Ammonia-induced complement activation is another mechanism by which metabolic acidosis is thought to cause kidney damage (Figure 4). Although total ammonium excretion decreases as CKD worsens, ammonia generation per functioning nephron increases, helping to maintain increased per-nephron acid secretion in damaged kidneys.144,145 This adaptive response is deleterious to surviving nephrons, as ammonia activates the alternative complement pathway, increases inflammation, and increases tubulointerstitial damage.146,147 In studies by Nath et al.,146,147 nephrectomized rats were treated with NaHCO3 or Na+ chloride. After 4–6 weeks of treatment, rats receiving NaHCO3 demonstrated less impairment of tubule function (lower urinary protein), less tubulointerstitial damage (histology), less deposition of C3 and C5b-9 complement components, and lowered kidney venous total ammonia concentration compared with rats given Na+ chloride. The likely mechanism for these kidney-damaging effects is through ammonia (a nitrogen nucleophile) reacting with C3 to form a convertase that activates the alternative complement system, causing cellular inflammation and damage to kidney parenchyma.146,147 Additional evidence suggests that elevated angiotensin-II expression associated with an animal model of angiotensin II–induced nephropathy also activates C3 complement. In this model, angiotensin-converting enzyme inhibition reduced cell infiltration and C3 immunoreactivity in 5/6 nephrectomized rats.148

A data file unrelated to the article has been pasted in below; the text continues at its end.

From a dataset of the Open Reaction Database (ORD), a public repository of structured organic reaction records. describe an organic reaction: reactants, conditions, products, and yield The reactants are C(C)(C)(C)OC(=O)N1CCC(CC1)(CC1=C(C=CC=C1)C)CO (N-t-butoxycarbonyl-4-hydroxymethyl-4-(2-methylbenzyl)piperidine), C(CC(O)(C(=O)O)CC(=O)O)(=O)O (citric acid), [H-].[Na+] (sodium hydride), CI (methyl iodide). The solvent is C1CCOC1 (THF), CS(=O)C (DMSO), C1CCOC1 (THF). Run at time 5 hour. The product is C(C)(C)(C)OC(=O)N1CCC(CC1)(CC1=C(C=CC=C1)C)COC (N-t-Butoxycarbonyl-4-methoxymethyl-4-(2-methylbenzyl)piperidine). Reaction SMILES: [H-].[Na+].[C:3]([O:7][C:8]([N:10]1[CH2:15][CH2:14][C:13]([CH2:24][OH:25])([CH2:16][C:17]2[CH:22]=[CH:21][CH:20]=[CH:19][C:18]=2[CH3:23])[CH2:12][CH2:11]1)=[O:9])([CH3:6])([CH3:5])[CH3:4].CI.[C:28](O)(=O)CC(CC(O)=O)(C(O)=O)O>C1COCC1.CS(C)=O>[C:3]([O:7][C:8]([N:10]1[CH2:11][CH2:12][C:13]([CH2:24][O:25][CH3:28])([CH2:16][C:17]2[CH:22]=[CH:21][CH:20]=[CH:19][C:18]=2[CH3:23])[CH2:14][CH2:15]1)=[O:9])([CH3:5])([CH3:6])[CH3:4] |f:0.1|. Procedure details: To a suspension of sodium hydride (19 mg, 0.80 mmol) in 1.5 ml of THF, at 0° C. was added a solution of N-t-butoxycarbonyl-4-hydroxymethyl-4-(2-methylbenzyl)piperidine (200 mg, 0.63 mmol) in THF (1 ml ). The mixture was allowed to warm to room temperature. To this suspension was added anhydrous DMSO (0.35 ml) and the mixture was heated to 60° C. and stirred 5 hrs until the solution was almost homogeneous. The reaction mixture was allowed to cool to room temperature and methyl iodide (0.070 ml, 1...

A cohort study of patients with CKD examined the association between various acid-base indices and the kidney profibrotic marker urine TGF-β1.149 TGF-β1 was selected for this analysis because it is reduced by oral alkali treatment in patients with CKD, suggesting its linkage with acid-mediated organ injury.47,150,151 The investigators found direct correlations between urine ammonium excretion and urine TGF-β1. A hypothesis for this association is that high concentrations of intrarenal ammonia and subsequent activation of the alternative complement pathway cause kidney fibrosis, reflected in elevated levels of TGF-β1.146,152

Cellular Damage to the Kidney Caused by Chronic Metabolic Acidosis